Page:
• Efficient template system A clean template system based on Groovy as an expression language. It provides template inheritance, includes and tags. Spring uses Java, but Groovy is an option too.
  • Resolve errors quickly When an error occurs, play shows you the source code and the exact line containing the problem. Even in templates. Spring does this as well.
  • All you need to create a cool web application Provides integration with Hibernate, OpenID, Memcached… And a plugin system. Spring integrates with everything and more.
  • Pure Java Code with Java, use any Java library and develop with your preferred IDE. Integrates nicely with Eclipse or NetBeans. Spring is pure Java as well.
  • Really fast Starts fast and runs fast! Subjective, but Spring is pretty quick.

When we look at above points, it seems that Spring Framework is an equally good choice when it comes to making a web project with a JVM language.

6. Request flow in a Web app in Play

A play framework app is a simple Java application that starts listening at a given port. Listening is done using Netty library which understands different types of network protocols (most importantly HTTP). Once Netty knows what’s happening it will give control to the Play framework.

Scala Web Development

The Play Framework will then use the Global file in combination with the Routes to determine what Action to invoke. The play framework is more of a RESTful framework rather than a typical template based frameworks like JSP, JSF etc. with a request lifecycle concept, although it does have template support as well. The basic idea is to have the interaction with server based on pure data like JSON and most of the code to update the DOM structure is written in JS and is done on client-side only which is actually more flexible and a lot simpler and efficient. Taken from the play official documentation, here is the request flow described in an image:

7. Alternative Scala Web Development frameworks

In this lesson, we used the Play framework which allows Groovy templates to be used for views. Other than Play, there are many other Scala framework which can be used for web development. Some of them are:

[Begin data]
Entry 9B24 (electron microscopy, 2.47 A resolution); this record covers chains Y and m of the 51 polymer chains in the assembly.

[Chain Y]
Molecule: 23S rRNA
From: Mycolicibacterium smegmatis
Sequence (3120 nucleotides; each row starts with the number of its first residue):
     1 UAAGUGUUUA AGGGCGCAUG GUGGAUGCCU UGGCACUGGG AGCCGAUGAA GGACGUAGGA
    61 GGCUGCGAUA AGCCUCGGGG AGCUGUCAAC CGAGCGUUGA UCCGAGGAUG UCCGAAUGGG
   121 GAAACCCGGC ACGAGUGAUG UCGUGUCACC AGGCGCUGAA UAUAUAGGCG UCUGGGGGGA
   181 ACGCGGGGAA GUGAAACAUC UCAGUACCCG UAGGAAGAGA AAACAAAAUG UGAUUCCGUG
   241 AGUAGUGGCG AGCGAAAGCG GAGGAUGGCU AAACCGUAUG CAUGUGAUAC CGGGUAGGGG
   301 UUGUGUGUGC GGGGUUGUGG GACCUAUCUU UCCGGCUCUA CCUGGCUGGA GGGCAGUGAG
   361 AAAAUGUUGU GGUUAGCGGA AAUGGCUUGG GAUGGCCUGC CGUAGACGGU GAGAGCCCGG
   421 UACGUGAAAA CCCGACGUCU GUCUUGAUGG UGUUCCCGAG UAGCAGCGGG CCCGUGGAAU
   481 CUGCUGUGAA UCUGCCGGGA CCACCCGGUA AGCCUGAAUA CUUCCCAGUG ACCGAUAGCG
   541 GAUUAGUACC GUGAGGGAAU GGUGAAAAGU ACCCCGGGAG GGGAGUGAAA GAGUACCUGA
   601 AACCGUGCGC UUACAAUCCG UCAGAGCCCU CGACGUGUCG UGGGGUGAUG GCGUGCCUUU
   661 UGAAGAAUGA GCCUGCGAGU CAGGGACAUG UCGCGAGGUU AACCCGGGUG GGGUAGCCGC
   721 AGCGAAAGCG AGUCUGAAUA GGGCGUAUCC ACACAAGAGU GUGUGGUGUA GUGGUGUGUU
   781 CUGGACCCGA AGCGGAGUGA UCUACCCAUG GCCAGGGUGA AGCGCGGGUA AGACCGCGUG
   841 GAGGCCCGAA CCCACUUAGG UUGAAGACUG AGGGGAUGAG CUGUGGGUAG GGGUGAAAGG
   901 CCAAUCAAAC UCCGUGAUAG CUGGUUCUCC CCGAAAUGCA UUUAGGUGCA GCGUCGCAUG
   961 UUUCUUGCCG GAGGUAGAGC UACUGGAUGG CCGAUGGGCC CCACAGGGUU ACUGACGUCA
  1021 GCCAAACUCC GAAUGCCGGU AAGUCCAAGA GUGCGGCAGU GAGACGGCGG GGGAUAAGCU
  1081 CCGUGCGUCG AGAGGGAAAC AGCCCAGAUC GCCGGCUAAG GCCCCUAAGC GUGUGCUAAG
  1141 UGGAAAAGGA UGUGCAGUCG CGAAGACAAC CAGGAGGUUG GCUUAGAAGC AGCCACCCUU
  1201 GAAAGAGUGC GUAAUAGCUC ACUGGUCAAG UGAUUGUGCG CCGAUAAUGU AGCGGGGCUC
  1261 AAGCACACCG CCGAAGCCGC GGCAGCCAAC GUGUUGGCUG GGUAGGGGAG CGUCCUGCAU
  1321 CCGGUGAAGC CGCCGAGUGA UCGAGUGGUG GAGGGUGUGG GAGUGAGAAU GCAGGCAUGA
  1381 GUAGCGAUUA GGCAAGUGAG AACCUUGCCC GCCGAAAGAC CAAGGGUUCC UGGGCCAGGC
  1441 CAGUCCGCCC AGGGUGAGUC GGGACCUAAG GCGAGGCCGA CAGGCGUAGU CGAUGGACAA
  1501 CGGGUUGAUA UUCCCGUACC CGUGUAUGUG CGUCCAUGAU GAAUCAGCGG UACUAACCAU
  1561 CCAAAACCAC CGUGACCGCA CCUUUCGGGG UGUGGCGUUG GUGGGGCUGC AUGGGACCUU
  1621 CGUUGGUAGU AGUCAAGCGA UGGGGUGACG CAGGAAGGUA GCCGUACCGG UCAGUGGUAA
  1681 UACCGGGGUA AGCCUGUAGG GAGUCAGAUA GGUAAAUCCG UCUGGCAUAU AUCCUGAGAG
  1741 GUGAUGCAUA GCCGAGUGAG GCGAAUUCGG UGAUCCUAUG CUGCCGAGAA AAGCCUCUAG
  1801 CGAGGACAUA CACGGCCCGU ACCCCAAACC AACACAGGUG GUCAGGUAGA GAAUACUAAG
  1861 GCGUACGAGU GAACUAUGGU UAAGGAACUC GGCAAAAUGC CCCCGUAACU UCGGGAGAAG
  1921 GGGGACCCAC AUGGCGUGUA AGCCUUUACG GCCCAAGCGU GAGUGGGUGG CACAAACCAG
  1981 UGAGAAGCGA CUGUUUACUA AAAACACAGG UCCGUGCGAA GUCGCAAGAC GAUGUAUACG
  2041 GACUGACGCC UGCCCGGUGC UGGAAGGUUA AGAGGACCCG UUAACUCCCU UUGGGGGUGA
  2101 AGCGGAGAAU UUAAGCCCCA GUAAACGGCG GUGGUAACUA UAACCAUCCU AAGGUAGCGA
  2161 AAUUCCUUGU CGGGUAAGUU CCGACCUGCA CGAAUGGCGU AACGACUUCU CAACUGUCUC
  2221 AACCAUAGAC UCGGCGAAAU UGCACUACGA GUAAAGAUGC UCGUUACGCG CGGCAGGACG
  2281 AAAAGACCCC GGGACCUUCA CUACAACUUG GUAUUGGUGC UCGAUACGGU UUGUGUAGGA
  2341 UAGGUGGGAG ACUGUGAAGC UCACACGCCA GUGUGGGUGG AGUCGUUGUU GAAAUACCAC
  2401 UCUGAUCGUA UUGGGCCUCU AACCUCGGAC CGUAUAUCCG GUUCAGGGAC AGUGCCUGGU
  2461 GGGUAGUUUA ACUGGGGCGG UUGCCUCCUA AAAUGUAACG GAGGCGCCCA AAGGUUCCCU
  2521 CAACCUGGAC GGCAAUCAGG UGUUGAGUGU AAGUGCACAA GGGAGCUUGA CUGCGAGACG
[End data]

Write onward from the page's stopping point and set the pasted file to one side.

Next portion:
• Finch: It is described as a Scala combinator library for building Finagle HTTP services. This is an interesting and an open-source framework to develop web services.
  • Akka HTTP is a web framework which is available for both Java and Scala. Its other modules are equally popular.
  • Chaos is known to be a lightweight framework for writing REST services in Scala

While there are many more frameworks to be used in Scala for web service development, it is to be noted that all of these strictly depends on the use-case and the type of product needed.

8. Conclusion

In this lesson, we covered the basics of Web Development using Scala. We made use of Play framework to construct RESTful APIs which can be used in any web application to perform various actions on resources of your application. We constructed some views using Groovy which is supported by the Play framework for rendering and we also demonstrated how we can render Scala models in Groovy-based templated by passing model data from our Controllers to the views mapped with a router file.

We also looked at the request lifecycle management in Play framework along with some of the alternative frameworks you should look at when it comes to development with Scala. It is important to note that if you do not want to stick to Scala and is been given a liberty to select another language (or at least another JVM language), many people will recommend using Java along with Spring Framework due to their never-ending support from community and introduction of Spring Boot which has been an amazing support to a developer due to its Template pattern implementations which has reduced a lot of boilerplate code when starting and setting up a new project.

Please share your feedback in the comments below for some of the frameworks you give a try.

10. Download the Source Code

This was an example of Scala Web Development.

You can download the full source code of this example here: Scala Web Application

Shubham Aggarwal

Shubham is a Java Backend and Data Analytics Engineer with more than 3 years of experience in building quality products with Spring Boot, MongoDB, Elasticsearch, MySQL, Docker, AWS, Git, PrestoDB tools and I have a deep knowledge and passion towards analytics, Micro-service based architecture, design patterns, antipatterns and software design thinking.